Feb 7, 2022
WASHINGTON, D.C. — Today, U.S. Representative Angie Craig led several co-chairs of the bipartisan Congressional Biofuels Caucus in urging the Biden Administration to take steps to protect and strengthen the Renewable Fuel Standard (RFS) as the Environmental Protection Agency (EPA) works to finalize its RFS rulemaking. In a letter addressed to EPA Administrator Michael Regan, Craig and her colleagues encouraged Regan to maintain the blending requirements for 2022, deny all pending Small Refinery Exemptions (SREs), reconsider proposed retroactive cuts to previously finalized 2020 RVOs and set 2021 RFS volumes at the statutory levels.
In the letter, the Members acknowledged positive steps taken by the Biden Administration to strengthen Renewable Volume Obligations (RVOs) and rein in the EPA’s SRE policy, which prioritized the oil industry at the expense of family farmers. But they also expressed concern with proposed retroactive reductions to RVO levels – and encouraged the EPA to reconsider changes that could negatively impact producers and restrict economic growth in rural communities.
“The benefits of renewable biofuels are clear. They play a key role in reducing carbon emissions from the transportation sector, generate economic growth and markets for family farmers across rural America, and reduce the cost of fuel at the pump for hardworking Americans,” wrote the Members.
The Members continued, “We are also concerned about the negative impact that other elements of the proposed rulemaking would have on family farmers, biofuels producers and consumers in our districts.”
Craig was joined in signing the letter by Representatives Cindy Axne (IA-03), Cheri Bustos (IL-17) Ron Kind (WI-03), Mark Pocan (WI-02) and David Scott (GA-13).
You can find the full text of the letter here and below.
February 7, 2022
The Honorable Michael S. Regan
The Environmental Protection Agency
1200 Pennsylvania Avenue, NW
Washington, DC 20004
Dear Administrator Regan:
As the Environmental Protection Agency (EPA) works to finalize Renewable Fuel Standard (RFS) rulemaking for 2020, 2021, and 2022, we write to emphasize the importance of restoring and maintaining RFS integrity for family farmers and rural communities across our districts.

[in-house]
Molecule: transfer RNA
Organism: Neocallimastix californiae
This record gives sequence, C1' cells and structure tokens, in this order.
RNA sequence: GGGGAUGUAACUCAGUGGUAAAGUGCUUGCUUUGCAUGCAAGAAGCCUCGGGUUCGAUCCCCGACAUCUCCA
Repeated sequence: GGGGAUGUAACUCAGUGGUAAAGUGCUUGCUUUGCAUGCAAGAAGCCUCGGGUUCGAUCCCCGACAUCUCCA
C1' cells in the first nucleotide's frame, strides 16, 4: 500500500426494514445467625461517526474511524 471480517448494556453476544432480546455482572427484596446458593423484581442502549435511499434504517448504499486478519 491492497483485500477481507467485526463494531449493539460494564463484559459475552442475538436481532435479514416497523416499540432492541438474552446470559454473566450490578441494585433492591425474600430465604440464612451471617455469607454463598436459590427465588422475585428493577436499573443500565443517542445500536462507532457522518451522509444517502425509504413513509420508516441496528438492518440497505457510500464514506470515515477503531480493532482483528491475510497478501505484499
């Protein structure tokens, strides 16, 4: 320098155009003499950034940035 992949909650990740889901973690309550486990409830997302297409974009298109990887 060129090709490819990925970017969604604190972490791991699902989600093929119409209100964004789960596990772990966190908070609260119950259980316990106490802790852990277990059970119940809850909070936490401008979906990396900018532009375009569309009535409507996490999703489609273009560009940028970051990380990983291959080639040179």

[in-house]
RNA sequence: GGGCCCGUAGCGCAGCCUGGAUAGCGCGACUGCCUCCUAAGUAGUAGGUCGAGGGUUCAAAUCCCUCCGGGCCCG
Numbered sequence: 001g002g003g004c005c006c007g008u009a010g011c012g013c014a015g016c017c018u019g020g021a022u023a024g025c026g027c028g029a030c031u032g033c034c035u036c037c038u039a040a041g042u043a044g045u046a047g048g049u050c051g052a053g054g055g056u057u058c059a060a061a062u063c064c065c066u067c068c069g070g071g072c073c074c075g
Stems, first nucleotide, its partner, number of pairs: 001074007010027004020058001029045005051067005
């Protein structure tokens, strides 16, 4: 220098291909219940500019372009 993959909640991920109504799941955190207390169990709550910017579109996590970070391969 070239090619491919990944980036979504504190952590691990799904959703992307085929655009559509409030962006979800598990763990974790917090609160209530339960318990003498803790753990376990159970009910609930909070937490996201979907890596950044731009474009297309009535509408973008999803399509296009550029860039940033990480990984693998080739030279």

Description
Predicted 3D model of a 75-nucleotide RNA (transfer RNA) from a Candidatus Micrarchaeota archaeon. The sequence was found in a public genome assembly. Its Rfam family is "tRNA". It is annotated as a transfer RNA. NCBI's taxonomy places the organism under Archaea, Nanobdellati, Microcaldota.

The benefits of renewable biofuels are clear. They play a key role in reducing carbon emissions from the transportation sector, generate economic growth and markets for family farmers across rural America, and reduce the cost of fuel at the pump for hardworking Americans. These clear benefits are why we are encouraged by the following elements of the EPA’s proposed RFS rulemaking:
- The proposed 2022 Renewable Volume Obligation (RVO) blending requirement. Setting the 2022 blending requirement for conventional biofuel at 20.77 billion gallons, including an implied 15 billion gallons for conventional biofuel, fulfills the statutory obligation of the RFS and creates market stability while enhancing the integrity of the RFS. We urge the EPA to finalize this proposed RVO as quickly as possible.
- The proposed restoration of 500 million gallons from the 2016 RVO. These gallons should never have been waived in the first place, and the proposal to restore 250 million gallons in 2022 and 250 million gallons in 2023 is the right one. We urge the EPA to finalize this restoration proposal.
- The proposed update to EPA’s Small Refinery Exemption (SRE) policy. The statutory language has always been clear: a small refinery must demonstrate “disproportionate economic hardship” to receive an exemption. We urge the EPA to finalize this proposal and ensure that the integrity of the RFS is not compromised by any future SRE abuse.
- The proposed denial of 65 pending SRE petitions. The SRE process was designed to provide assistance to small refineries in extraordinary circumstances, not to provide a loophole for regulatory relief. We urge the EPA to follow through on its proposed denial of 65 pending SRE petitions.
We are also concerned about the negative impact that other elements of the proposed rulemaking would have on family farmers, biofuels producers and consumers in our districts. Specifically, we believe that the following proposed actions would undermine the integrity of the RFS and create market uncertainty moving forward:
- The proposed retroactive reductions in the previously finalized 2020 RVO. These volumes were finalized in 2019, and any action to retroactively change them would be an unprecedented action that would deal a significant blow to the future integrity of the RFS. It would set a precedent that would call into question the reliability of future finalized RVO blending requirements, including the 2022 number. We urge the EPA to reverse course on this proposed retroactive reduction and consider the 2020 RVO final.
- The proposed 2021 RVO lookback and the rationale for doing so. The RFS establishes clear statutory guidance for blending requirements, and it is responsive to market conditions and fuel consumption trends. The 2021 RVO should adhere to those requirements, not reflect a retroactive lookback. We urge the EPA to reverse course on this proposed retroactive reduction and set 2021 RVOs at statutory levels.
We appreciate your continued engagement with Congress as the EPA implements the RFS. We look forward to future conversations with you and the Administration about the role of renewable biofuels in our collective effort to decarbonize the transportation sector, support family farmers and rural economies, and provide affordable fuel to all Americans.
Read the original press release here.